Sam Mercer, Producer on M. Night Shyamalan Movies and ILM Executive, Dies at 69

Sam Mercer, producer on several M. Night Shyamalan movies and former head of ILM, died Feb. 12 of younger onset Alzheimer’s in South Pasadena. He was 69.

Raised in Weston, Mass., he attended Occidental College and then started working as a location manager on 1980s classics including “Stripes,” “The Escape Artist,” “National Lampoon’s Vacation,” “Pee-Wee’s Big Adventure,” “Swing Shift,” “Peggy Sue Got Married” and “The Witches of Eastwick.”

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He joined the Walt Disney Company as a production executive, supervising films including “Good Morning Vietnam,” “Three Fugitives” and “Dead Poets Society.” He then became VP of motion picture production at Hollywood Pictures, where he oversaw releases including “Quiz Show,” “The Joy Luck Club,” “Born Yesterday,” “Swing Kids,” “The Hand That Rocks the Cradle” and “Arachnophobia.”

Mercer then worked as an independent producer, starting with “Congo,” “The Relic” and “Mission to Mars.” After working with Shyamalan on “The Sixth Sense,” then went on to produce six more films together: “Unbreakable,” “Signs,” “The Village,” “Lady in the Water,” “The Happening” and “The Last Airbender.”

He also had production credits on “Jarhead,” “Van Helsing,” “Things We Lost in the Fire,” “Snow White and the Huntsman,” “Heaven is for Real” and “The BFG.”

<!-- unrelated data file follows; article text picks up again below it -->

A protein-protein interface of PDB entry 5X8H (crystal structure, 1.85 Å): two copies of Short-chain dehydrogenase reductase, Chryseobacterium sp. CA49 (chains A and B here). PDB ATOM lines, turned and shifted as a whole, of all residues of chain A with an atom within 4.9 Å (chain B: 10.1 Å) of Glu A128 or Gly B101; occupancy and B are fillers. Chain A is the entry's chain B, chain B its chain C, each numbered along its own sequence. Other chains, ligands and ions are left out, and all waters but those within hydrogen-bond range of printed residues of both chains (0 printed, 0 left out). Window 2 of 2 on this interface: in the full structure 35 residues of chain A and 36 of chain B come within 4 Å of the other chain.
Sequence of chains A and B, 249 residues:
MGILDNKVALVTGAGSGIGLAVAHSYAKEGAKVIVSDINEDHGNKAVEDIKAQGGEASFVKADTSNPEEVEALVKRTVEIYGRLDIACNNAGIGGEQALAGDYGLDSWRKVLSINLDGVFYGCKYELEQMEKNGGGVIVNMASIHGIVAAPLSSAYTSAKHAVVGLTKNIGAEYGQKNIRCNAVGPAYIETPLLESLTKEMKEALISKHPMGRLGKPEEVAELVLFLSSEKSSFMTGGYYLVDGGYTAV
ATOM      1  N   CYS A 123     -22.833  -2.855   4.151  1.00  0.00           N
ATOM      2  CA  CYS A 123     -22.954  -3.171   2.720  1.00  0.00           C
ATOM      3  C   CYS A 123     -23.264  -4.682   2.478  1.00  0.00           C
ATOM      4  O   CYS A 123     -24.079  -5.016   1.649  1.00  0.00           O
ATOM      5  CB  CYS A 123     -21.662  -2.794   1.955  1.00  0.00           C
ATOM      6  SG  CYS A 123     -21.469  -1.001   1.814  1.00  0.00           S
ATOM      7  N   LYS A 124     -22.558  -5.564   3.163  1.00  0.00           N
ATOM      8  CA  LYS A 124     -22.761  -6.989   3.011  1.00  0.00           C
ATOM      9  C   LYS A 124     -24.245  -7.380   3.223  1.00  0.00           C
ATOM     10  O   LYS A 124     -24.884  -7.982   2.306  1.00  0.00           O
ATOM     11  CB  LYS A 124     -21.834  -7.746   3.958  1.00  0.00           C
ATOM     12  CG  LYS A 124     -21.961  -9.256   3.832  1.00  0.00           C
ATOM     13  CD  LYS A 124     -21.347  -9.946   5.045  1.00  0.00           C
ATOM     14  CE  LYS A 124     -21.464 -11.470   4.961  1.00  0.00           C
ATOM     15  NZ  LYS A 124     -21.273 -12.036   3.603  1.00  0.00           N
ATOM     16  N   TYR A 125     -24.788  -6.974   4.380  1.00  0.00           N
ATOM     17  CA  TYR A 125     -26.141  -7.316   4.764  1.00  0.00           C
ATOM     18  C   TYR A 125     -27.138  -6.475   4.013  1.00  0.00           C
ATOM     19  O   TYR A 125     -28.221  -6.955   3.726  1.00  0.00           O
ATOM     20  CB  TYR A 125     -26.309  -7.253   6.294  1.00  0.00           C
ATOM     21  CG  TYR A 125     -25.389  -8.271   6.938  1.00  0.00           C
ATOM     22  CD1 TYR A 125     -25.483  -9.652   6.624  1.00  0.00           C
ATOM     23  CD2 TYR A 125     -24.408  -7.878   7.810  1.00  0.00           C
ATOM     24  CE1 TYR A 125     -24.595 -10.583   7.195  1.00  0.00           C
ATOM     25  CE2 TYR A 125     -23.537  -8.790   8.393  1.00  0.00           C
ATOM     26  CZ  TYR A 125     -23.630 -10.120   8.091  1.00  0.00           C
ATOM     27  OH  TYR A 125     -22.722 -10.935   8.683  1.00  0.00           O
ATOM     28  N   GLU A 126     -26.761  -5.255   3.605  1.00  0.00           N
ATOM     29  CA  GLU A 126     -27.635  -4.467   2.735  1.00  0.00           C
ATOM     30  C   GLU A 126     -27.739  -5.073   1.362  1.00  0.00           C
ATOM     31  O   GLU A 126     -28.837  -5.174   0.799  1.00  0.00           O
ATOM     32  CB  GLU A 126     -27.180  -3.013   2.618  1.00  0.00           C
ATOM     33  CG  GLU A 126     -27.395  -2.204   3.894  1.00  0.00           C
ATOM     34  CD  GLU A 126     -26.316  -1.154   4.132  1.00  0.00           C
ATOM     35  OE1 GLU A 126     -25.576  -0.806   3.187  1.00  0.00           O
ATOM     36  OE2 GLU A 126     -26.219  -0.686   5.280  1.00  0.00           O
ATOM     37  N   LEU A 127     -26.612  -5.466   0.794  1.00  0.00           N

In 2015, he became head of Disney/Lucasfilm’s Industrial Light & Magic, overseeing all four global locations.

“Sam and I started working together when I was in my mid-twenties. He taught me that the culture of a set comes from the top down. He led with kindness and showed me how to navigate pressure with grace. He was the best big brother I could have hoped for. He made every movie a family and I’ve tried to emulate that in every film since. He made me laugh and took care of me at the same time. He did this with everyone. I’ll never forget his perfectly neat desk, his gentle eyes, and his magical ability to convey that everything was going to be okay. When he was around, that was always true,” said Shyamalan in a statement.

Other colleagues remembered his decency, his work ethic, his love of people and his ability to make a difference.

His final project was executive producing “Concrete Cowboy” for his former assistant, Ricky Staub.

He was a member of the Academy of Motion Picture Arts and Sciences, the Director’s Guild of America and the Producer’s Guild of America.

He is survived by his son Miles, daughter Sierra and wife Tegan.

Donations may be made to Lorenzo’s House, a nonprofit dedicated to supporting families around the world impacted by younger-onset dementia.

A memorial will take place in the spring.

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